December 16, 2013

Advent Chemistry: Titration

Titration is, like most of the concepts I’ve covered this year, basically quite a simple trick. You take an unknown amount of something, and you add somethig it reacts with in small, known amounts, until the reaction stops. Then you know how much of the...

December 15, 2013

Advent Chemistry: Dropwise

Sometimes – often – there are no shortcuts. If you wan to get the best results, you have to take time over them. You have to let your mixture reflux for long enough. You have to dry it off in the oven until it’s properly...

December 13, 2013

Advent Chemistry: Magnetic balances

One of the more curious devices in a chemistry lab is the magnetic balance. This is an extremely precise balance – as in, accurate to the nearest hundred thousandth of a gram or closer – with an electromagnet underneath. The balance lives in a nearly...

December 12, 2013

Advent Chemistry: Piping hot

I’ve mentioned concepts like making things hot before, but I haven’t gone into detail about how. The rather charming image of a chemist in a dark laboratory, tending to a bunsen flame, while the varnish on the wooden bench gleams in the light, and green...

December 11, 2013

Advent Chemistry: Hot Filtration

Filtration, like recrystallisation, is about physically seperating things. It’s not about doing a reaction. It’s just a way of getting the thing you want in a pot on its own. If what you want is solid, and everything else is liquid, this is quite easy,...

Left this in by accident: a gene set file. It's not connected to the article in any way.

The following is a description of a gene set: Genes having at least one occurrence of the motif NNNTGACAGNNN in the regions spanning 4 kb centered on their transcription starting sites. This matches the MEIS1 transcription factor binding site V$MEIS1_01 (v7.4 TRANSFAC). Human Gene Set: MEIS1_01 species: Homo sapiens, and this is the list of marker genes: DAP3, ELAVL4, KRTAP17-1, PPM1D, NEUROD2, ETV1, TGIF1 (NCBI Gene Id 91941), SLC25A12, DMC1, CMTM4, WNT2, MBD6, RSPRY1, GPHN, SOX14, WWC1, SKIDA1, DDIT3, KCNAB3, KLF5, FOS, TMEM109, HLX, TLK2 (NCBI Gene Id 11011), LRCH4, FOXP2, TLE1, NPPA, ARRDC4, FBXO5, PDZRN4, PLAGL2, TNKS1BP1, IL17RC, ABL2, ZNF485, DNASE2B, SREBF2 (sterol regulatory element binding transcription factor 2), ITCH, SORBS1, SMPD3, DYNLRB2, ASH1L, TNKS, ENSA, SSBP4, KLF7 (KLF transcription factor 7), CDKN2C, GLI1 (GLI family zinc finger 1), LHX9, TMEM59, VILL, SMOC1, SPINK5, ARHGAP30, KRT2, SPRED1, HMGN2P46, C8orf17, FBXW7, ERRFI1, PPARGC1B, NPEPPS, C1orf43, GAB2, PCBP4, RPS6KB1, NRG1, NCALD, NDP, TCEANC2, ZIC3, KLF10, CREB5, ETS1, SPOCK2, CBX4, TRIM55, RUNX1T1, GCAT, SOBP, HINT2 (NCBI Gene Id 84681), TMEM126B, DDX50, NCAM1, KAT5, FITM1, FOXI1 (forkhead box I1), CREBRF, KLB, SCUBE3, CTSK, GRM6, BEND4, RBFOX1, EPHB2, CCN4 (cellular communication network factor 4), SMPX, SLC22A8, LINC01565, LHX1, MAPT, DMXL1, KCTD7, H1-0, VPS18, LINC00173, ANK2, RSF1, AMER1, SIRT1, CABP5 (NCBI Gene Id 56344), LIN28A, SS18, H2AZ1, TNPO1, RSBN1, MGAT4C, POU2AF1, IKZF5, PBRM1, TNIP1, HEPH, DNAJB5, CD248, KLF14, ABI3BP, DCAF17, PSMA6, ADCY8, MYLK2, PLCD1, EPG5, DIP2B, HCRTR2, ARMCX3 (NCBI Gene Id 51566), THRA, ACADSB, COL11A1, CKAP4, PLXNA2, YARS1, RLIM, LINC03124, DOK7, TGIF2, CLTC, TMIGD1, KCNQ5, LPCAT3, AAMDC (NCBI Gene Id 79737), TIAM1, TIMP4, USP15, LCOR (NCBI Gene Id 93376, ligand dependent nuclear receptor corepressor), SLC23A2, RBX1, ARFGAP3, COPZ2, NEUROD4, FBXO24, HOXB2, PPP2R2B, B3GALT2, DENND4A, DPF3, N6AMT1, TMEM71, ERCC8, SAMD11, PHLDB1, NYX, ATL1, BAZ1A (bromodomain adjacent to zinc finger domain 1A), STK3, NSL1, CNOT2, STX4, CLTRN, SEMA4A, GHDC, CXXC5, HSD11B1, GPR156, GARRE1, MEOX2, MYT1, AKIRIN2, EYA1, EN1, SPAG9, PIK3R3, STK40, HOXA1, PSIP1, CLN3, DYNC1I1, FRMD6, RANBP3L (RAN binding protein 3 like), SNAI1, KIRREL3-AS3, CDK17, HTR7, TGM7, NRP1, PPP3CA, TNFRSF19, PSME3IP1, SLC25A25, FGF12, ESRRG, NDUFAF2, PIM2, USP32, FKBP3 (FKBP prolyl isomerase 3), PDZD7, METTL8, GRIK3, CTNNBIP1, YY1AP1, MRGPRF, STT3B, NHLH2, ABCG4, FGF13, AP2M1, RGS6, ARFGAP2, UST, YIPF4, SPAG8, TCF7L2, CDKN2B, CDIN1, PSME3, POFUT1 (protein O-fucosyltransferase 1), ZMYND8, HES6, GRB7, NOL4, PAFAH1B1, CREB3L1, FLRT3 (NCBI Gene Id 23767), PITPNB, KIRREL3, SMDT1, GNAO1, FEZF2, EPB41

December 10, 2013

Advent Chemistry: Recrystallisation

Once you’ve collected your product, in its lovely freshly-grown crystal form, you need to purify it. This first version is full of bits of unspent reactant and solvent and side products and waste products, and everything would be better if it were not. Washing it...

December 8, 2013

Link to Precipitation

Advent Chemistry: Precipitation

Precipitation, when it doesn’t mean rain and snow, means roughly the opposite of dissolving. It means taking a solution, and persuading the interesting thing to come back out of solution and be a solid. We already covered rotary evaporation, which is one way of doing...

December 7, 2013

Link to Distillation

Advent Chemistry: Distillation

Distillation has a lot in common with reflux, except that instead of letting the condensate drip back down into the original mixture, you change the layout a bit and collect it into a second flask. Distillation is the usual method of making spirits from weaker...

December 6, 2013

Link to Refluxing

Advent Chemistry: Refluxing

As a general rule, heating a reaction up makes it go faster. Many reactions work better if you boil the solvent they’re happening in. Actually, many reactions happen fastest of all in the vapour that comes off the boiling solvent. The reaction takes place in...

December 5, 2013

Link to Rotary Evaporation

Advent Chemistry: Rotary Evaporation

Consider this: You’ve got a flask of liquid. In the flask is some solvent, and dissolved in it (along with probably some leftover bits and pieces of raw material that you don’t care about) is your product. How do you get the product out? You...

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